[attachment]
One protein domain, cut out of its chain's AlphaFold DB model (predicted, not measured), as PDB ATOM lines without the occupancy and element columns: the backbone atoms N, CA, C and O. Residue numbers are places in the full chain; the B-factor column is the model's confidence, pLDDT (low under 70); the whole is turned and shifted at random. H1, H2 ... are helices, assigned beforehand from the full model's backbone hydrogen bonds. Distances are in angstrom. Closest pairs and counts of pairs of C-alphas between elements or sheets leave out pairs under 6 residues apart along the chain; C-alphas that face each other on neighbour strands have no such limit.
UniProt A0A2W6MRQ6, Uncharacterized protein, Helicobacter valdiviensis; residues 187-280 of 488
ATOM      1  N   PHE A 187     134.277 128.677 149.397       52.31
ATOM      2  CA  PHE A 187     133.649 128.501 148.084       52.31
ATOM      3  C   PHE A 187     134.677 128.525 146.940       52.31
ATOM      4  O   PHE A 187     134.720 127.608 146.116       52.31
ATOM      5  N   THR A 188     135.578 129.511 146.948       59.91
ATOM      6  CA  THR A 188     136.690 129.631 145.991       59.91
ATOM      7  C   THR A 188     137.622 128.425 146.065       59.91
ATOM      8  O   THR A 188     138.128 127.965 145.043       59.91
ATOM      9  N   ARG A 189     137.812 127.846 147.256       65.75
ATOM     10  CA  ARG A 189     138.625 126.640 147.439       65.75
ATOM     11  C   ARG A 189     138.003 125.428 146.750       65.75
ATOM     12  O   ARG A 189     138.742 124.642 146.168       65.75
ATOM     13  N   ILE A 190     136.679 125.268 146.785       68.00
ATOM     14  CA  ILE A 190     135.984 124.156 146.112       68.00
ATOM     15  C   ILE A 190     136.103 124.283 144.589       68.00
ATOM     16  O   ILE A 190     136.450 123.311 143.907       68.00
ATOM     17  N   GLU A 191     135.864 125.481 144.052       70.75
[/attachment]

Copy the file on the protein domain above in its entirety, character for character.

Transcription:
One protein domain, cut out of its chain's AlphaFold DB model (predicted, not measured), as PDB ATOM lines without the occupancy and element columns: the backbone atoms N, CA, C and O. Residue numbers are places in the full chain; the B-factor column is the model's confidence, pLDDT (low under 70); the whole is turned and shifted at random. H1, H2 ... are helices, assigned beforehand from the full model's backbone hydrogen bonds. Distances are in angstrom. Closest pairs and counts of pairs of C-alphas between elements or sheets leave out pairs under 6 residues apart along the chain; C-alphas that face each other on neighbour strands have no such limit.
UniProt A0A2W6MRQ6, Uncharacterized protein, Helicobacter valdiviensis; residues 187-280 of 488
ATOM      1  N   PHE A 187     134.277 128.677 149.397       52.31
ATOM      2  CA  PHE A 187     133.649 128.501 148.084       52.31
ATOM      3  C   PHE A 187     134.677 128.525 146.940       52.31
ATOM      4  O   PHE A 187     134.720 127.608 146.116       52.31
ATOM      5  N   THR A 188     135.578 129.511 146.948       59.91
ATOM      6  CA  THR A 188     136.690 129.631 145.991       59.91
ATOM      7  C   THR A 188     137.622 128.425 146.065       59.91
ATOM      8  O   THR A 188     138.128 127.965 145.043       59.91
ATOM      9  N   ARG A 189     137.812 127.846 147.256       65.75
ATOM     10  CA  ARG A 189     138.625 126.640 147.439       65.75
ATOM     11  C   ARG A 189     138.003 125.428 146.750       65.75
ATOM     12  O   ARG A 189     138.742 124.642 146.168       65.75
ATOM     13  N   ILE A 190     136.679 125.268 146.785       68.00
ATOM     14  CA  ILE A 190     135.984 124.156 146.112       68.00
ATOM     15  C   ILE A 190     136.103 124.283 144.589       68.00
ATOM     16  O   ILE A 190     136.450 123.311 143.907       68.00
ATOM     17  N   GLU A 191     135.864 125.481 144.052       70.75